I have written elsewhere that I think the Crosman 1377 is the most widely customized airgun in the world. It’s a .177 caliber multi-stroke pneumatic pistol that is surprisingly affordable and quite easy to customize or upgrade on an incremental basis. Crosman introduced the 1377 in 1977 and it has been in continuous production ever since.
What some folks don’t realize is that the 1377 has a bigger brother, the 1322. The 1322 was also introduced by Crosman in 1977 and was produced until 2004.
Now, starting in January, 2012, the 1322 has been brought back by Crosman so that both the 1377 and 1322 are now in production. Both guns are virtually identical. The only differences are that the 1322 has black grips and forearm (the 1377 has brown), and the 1322 is .22 caliber.
The 1322 measures just a bit over 13 inches from end to end and weighs 2 lbs 1.5 oz. At the aft end of the 1322 you’ll find molded ambidextrous black polymer grips on either side of the pistol grip. These grips are textured to make the pistol easy to hold, and there is a groove at the top of each grip that serves as a rest for either the shooter’s thumb or forefinger. Forward of the pistol grip you find a pushbutton safety that displays a red stripe when the safety is turned off.
Moving forward again, the black metal of the lower grip frame forms a guard around a black metal trigger. Ahead of that is the black polymer forearm which is used for pumping up the 1322. Beyond the end of the forearm is the pivot point for the pumping arm and above that is the barrel and the polymer blade-type front sight.
Moving back along the barrel, you’ll come to the black polymer breech which houses a gold-colored bolt and bolt handle. Finally, at the extreme aft end of the receiver, you’ll discover the rear sight.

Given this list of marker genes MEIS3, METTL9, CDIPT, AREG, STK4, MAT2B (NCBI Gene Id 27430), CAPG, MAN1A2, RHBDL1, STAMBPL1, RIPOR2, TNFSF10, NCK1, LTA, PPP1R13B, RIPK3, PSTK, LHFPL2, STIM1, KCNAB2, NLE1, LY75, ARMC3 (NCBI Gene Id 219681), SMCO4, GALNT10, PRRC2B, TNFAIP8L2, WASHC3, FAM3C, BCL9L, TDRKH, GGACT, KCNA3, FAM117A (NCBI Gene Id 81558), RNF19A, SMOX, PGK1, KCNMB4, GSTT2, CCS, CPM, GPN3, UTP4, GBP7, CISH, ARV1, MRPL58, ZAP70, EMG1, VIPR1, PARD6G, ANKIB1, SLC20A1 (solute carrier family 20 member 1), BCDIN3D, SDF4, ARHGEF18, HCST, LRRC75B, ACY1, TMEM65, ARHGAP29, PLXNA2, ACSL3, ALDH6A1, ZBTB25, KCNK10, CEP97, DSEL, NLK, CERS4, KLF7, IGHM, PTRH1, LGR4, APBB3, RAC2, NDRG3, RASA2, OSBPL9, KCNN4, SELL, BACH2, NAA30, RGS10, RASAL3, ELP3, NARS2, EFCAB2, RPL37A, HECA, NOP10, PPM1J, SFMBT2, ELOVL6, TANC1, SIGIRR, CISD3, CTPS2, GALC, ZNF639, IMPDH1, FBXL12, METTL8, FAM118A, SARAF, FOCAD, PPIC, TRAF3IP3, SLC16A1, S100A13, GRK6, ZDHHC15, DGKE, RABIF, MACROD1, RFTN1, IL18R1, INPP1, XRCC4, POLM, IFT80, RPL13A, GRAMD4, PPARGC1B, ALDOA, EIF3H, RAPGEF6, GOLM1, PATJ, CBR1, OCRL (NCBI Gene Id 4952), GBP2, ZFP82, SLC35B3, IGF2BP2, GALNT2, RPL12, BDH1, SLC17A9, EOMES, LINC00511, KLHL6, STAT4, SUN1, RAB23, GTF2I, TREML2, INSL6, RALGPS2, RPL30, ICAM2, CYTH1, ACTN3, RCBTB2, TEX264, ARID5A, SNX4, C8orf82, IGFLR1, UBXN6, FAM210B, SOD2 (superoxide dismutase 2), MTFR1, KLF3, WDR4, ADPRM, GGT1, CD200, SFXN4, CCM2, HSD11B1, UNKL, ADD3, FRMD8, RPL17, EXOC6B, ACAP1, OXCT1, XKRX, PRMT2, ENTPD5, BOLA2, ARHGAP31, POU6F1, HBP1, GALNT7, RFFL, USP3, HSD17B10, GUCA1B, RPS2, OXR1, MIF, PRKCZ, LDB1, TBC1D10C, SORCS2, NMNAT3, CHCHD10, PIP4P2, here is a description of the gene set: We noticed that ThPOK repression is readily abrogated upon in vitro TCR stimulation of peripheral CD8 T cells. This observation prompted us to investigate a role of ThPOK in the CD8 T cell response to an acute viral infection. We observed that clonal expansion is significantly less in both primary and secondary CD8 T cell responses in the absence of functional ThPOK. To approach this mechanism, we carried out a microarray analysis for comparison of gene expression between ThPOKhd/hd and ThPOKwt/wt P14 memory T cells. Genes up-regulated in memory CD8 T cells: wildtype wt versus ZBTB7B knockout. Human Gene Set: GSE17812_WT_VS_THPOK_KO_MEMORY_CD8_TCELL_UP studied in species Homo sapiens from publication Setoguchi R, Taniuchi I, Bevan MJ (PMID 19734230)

The main body of the sight is made of black polymer. There is a screw on top of the sight that, when loosened, allows the body of the sight to be moved from side to side for windage adjustments. There are some lines molded into the front edge of the sight body and a small line molded into the top of the receiver so that the shooter can see how much adjustment he or she is applying to the sight. There are no click-stops for adjusting the sight, but the molded-in lines help. On the back of the sight there is another screw which, when loosened, allows one of two things to happen: (1) a metal tab on the rear of the sight can be flipped to select either a notch-type rear sight or a peep sight and (2) the metal tab can be slid up and down to make elevation adjustments.
The rear sight on the 1322 is ticklish to adjust, and I would love it if one day Crosman would choose to include a click-adjustable rear sight on the 1322/1377. Having said that, I have interviewed IHMSA silhouette shooters who have done quite well with the 1322/1377 in stock configuration. If you would prefer a different aiming system, PC77 intermounts can be clamped to the barrel, allowing a red dot or a scope to be mounted.
To ready the 1322 for shooting the first time, put a drop of Crosman Pellgun Oil the pivot points on the pumping arm and the pump cup. The manual included with the 1322 shows where. If you don’t have Pellgun oil, a dab of NON-detergent 30 weight motor oil can be used for lubrication.
Next, put the pistol on safe, pump the 1322 3-10 times, cock the bolt to open the breech, insert a pellet, close the bolt, and squeeze the trigger. At about 6 lbs effort the shot goes down range. At 10 pumps, the 1322 launches 14.3 Crosman Premier .22 pellets at around 420 fps, which works out to about 5.6 foot-pounds of energy at the muzzle and could be used for hunting small game and pest control at short range. With the right pellet, you can expect roughly nickle-sized groups at 10 yards.
In all, I am well pleased with Crosman 1322. I like its stealthy all-black good looks, and there is a lot to like for an air pistol that retails for just under $60.
Til next time, aim true and shoot straight.
– Jock Elliott